SM-3 AEGIS ABM System Faces Cutbacks
The USA is adapting the Standard air-defence missile for anti-ballistic missile (ABM) use via the Standard Missile-3. These interceptors have managed to hit their targets in five out of six recent tests, and their naval mobility makes them well suited for forward defense in and around high threat areas like Japan, Korea, and Taiwan.
Land-based ABMs, on the other hand, have had a more mixed record. Yet DefenseTech.org reports that cuts may lie ahead for the SM-3 ABM program.
The SM-3 (Standard Missile 3), designated RIM-161A, is the missile component of the U.S. Navy’s forthcoming theater-wide ballistic missile defense system, called NTW-TBMD (Navy Theater Wide – Theater Ballistic Missile Defense). It is an upper-tier ballistic missile, using an additional rocket booster and modifications to the AEGIS radar and fire control system in order to boost its capabilities.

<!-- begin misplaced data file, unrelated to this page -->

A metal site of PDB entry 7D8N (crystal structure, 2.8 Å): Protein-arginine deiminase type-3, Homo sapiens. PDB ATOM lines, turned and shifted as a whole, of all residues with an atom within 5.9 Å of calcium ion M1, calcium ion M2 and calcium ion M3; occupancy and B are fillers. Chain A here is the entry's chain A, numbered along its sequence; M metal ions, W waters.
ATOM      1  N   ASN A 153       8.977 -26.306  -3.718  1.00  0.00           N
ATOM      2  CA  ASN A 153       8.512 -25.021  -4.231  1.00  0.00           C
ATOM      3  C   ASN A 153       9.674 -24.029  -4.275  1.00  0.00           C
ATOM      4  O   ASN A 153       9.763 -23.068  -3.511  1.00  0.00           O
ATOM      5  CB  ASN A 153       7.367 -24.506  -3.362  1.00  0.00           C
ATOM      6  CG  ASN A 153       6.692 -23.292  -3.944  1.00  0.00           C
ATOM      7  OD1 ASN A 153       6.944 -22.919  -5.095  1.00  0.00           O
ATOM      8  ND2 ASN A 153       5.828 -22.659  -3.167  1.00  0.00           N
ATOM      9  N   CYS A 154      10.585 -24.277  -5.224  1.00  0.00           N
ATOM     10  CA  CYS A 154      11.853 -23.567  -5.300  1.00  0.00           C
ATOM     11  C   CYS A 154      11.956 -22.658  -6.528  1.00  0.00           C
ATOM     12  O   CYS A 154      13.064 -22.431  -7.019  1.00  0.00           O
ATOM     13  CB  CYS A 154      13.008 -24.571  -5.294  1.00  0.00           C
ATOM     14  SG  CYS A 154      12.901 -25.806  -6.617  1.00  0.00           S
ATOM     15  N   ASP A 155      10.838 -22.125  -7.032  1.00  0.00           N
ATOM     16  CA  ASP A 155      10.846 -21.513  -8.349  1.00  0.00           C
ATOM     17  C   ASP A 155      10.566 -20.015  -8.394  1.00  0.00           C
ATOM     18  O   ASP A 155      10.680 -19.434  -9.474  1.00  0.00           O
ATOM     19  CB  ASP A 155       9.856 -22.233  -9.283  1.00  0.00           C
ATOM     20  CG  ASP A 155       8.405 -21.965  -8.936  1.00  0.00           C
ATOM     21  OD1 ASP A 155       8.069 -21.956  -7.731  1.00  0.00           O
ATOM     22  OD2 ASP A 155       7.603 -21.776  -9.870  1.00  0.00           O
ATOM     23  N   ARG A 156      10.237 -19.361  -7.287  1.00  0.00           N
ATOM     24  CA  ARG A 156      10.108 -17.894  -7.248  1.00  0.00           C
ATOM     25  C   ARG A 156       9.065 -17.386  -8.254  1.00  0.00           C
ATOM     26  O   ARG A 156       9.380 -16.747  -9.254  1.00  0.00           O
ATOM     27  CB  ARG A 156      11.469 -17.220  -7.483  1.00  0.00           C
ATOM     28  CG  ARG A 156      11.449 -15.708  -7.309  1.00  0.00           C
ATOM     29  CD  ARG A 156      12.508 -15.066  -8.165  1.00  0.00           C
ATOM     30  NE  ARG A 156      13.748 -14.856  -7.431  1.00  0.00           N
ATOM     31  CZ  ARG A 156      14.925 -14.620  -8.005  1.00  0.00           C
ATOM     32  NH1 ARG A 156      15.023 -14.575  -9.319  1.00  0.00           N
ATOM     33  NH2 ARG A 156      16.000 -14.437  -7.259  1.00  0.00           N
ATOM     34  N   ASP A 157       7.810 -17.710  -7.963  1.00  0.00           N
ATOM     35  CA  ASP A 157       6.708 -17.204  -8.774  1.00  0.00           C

The SM-3 missile uses the basic SM-2ER Block IV A airframe and propulsion, and adds a third stage rocket motor (a.k.a. Advanced Solid Axial Stage, ASAS, made by Alliant Techsystems), a GPS/INS guidance section (a.k.a. GAINS, GPS-Aided Inertial Navigation System), and a LEAP (Lightweight Exo-Atmospheric Projectile) kinetic warhead (i.e. a non-explosive hit-to-kill warhead). The launching ships will be updated with Aegis LEAP Intercept (ALI) computer soft- and hardware.
Nevertheless, DefenseTech.org reports that the sea-based interceptors have been slated for a $95 million cut in the new budget. That could keep a key signal processor from coming on line, which might “set back the whole program at least a year,” said Sen. Daniel Inouye (D-HI) in a Senate Appropriations Committee hearing (MS Word transcript).
DefenseTech discusses the cuts and implications, including the question of the SM-3’s ability to reliably intercept threat missiles with separating warheads.